Seed bombs are compressed balls of soil and compost that have been impregnated with wildflower seeds. When jettisoned onto construction sites, abandoned lots, etc. seed bombs become a method of protesting and combating urban sprawl.
The BLU-82B or “Daisy Cutter” bomb has been described as “the largest conventional bomb in existence and is 17 feet long and 5 feet in diameter, about the size of a Volkswagen Beetle but much heavier. It contains 12,600 pounds of GX slurry (ammonium nitrate, aluminum powder, and polystyrene) … the ammonium nitrate in just one Daisy Cutter bomb is about six times the amount used in the bombing of the federal building in Oklahoma City.”
Seed bombs are used to turn forsaken parcels of urban land into gardens.
The Daisy Cutter — first used in Vietnam to clear helicopter landing sites and more recently employed with devastating effects in both Iraq and Afghanistan — is extremely lethal but due to the intense magnitude of its impact (and ensuing shock waves), became increasingly utilized as a “psychological tool” (shock and awe, remember?).
“The Daisy Cutter has an explosion similar to a small nuclear or atomic bomb,” writes Ridhwan Saleem. “They say that when one was dropped in Iraq, the explosion lit up the entire front. Many Iraqi soldiers defected after seeing that bomb.”
Green-spirited seed bombs and mean-spirited Daisy Cutters. Take a wild guess which one is illegal here in the land of the free. Yep, seed bombing could get you arrested or sued, but could also result in real daisies, as in the family Asteraceae (from the Greek aster or star) — a family of plants roughly 50 million years old.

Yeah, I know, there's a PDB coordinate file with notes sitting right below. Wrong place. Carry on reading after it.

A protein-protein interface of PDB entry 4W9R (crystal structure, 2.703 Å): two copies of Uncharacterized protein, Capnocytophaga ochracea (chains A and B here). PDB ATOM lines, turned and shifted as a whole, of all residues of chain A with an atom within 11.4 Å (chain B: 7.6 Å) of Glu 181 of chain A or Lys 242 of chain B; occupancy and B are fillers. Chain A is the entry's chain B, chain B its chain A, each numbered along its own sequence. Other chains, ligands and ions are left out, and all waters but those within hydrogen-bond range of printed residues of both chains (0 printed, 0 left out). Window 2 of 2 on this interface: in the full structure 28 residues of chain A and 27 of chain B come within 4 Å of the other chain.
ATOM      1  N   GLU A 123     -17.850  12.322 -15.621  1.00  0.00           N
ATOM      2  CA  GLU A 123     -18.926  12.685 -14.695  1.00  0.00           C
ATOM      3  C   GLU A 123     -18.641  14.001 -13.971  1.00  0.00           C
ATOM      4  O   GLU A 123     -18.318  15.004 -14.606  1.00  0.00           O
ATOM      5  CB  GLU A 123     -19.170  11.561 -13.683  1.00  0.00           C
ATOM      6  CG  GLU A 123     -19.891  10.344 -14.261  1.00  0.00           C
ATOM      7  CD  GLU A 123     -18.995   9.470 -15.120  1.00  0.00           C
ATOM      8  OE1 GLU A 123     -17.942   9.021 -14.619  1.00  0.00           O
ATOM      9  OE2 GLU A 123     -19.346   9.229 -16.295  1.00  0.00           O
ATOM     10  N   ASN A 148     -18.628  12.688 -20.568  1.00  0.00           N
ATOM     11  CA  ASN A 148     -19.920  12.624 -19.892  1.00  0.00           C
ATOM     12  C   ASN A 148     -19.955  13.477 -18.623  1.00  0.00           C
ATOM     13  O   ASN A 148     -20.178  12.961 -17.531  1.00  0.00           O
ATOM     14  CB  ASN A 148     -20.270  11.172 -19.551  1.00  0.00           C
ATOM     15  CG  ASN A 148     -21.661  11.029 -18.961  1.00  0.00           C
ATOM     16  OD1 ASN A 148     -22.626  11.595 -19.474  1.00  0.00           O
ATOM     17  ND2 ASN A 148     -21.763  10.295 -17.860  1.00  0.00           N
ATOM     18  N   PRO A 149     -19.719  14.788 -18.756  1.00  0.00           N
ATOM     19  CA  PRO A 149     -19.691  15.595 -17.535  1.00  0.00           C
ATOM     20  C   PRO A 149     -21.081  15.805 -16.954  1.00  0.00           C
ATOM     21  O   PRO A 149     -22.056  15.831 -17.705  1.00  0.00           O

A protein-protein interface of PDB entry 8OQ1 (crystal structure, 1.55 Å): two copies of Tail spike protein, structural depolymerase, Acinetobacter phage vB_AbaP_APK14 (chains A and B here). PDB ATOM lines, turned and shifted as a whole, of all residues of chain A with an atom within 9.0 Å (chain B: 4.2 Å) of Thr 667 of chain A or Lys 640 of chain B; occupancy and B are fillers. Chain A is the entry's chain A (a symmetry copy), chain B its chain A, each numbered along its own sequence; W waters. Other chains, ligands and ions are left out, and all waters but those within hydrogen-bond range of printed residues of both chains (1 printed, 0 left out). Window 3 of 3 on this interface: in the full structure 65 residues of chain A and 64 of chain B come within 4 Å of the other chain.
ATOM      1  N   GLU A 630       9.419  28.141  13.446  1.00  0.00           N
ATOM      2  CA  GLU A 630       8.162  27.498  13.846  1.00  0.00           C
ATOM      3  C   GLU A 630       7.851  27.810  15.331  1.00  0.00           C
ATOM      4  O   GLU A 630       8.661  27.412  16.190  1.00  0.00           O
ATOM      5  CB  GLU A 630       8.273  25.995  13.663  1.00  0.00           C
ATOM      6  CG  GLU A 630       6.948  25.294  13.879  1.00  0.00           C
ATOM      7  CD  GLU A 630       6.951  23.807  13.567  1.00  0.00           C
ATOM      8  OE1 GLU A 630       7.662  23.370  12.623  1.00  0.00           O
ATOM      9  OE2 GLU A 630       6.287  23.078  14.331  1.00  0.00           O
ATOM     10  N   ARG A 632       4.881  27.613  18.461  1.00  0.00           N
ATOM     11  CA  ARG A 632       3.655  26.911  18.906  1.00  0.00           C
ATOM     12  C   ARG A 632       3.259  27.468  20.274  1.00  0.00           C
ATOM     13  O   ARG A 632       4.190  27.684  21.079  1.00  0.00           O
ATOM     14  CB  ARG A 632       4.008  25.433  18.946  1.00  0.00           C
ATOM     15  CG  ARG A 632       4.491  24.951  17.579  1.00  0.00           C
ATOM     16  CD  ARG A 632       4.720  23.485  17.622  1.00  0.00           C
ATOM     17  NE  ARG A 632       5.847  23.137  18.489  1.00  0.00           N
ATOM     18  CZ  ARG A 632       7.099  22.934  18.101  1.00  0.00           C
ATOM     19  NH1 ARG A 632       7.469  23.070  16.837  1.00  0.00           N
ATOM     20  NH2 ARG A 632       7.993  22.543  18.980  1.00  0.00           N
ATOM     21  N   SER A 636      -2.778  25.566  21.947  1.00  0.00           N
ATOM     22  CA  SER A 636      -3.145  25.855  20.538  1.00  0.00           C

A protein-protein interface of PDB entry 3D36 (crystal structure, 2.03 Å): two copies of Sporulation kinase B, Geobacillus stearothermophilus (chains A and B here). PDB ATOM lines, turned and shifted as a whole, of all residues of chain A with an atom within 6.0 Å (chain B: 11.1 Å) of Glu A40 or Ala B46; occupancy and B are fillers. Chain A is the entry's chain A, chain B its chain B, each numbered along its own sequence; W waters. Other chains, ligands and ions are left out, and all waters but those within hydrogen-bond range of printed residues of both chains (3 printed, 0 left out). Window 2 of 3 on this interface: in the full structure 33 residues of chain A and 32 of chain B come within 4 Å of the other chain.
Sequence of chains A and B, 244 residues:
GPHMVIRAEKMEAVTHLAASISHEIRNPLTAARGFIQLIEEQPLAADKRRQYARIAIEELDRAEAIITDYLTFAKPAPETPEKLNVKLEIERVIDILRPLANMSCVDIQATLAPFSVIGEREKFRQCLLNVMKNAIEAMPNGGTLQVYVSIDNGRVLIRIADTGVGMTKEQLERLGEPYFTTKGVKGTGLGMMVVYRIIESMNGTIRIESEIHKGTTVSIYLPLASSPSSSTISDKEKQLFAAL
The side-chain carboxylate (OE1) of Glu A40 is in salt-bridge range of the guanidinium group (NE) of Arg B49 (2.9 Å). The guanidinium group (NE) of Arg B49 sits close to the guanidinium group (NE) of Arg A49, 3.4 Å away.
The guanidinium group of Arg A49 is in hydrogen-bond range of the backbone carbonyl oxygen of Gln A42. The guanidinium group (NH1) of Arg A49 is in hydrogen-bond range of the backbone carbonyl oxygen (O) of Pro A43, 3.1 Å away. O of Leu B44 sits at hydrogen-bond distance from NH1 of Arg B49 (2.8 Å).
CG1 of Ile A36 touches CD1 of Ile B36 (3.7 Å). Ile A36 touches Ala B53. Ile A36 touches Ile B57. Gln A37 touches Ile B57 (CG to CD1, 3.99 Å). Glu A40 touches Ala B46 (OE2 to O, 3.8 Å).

The Daisy Cutter bomb, on the other hand, was used to destroy anything and everything in a 600-yard radius.
The daisy family has more than 22,750 currently accepted species, spread across 1620 genera and 12 subfamilies.
The Daisy Cutter generated pressures in excess of 1,000 pounds per square inch near the point of impact, and the shock waves could be felt miles away.
Daisies include not only the familiar flowers, but also valuable medicinal herbs like Echinacea and arnica, and edible plants like artichokes and endive.
Daisies make up 10 percent of all flowering plants on Earth.
The Daisy Cutter has already been retired and replaced with an even more destructive version, the GBU-43/B Massive Ordnance Air Blast bomb (known as The Mother of All Bombs or MOAB). The largest non-nuclear bomb in the US arsenal, the MOAB is very similar to the Daisy Cutter, except it is larger and uses a guidance system which makes it one of those “smart” bombs.
Daisies are found everywhere on the planet except Antarctica.
In 2007, the Russians announced they’d tested the “Father of All Bombs.” Described as “the world’s most powerful non-nuclear air-delivered munition, the Russian military claimed it was four times more powerful” than the MOAB.
Both the “father” and “mother” of all bombs are legal and have become popular fodder for YouTube addicts.
Seed bombing remains a crime.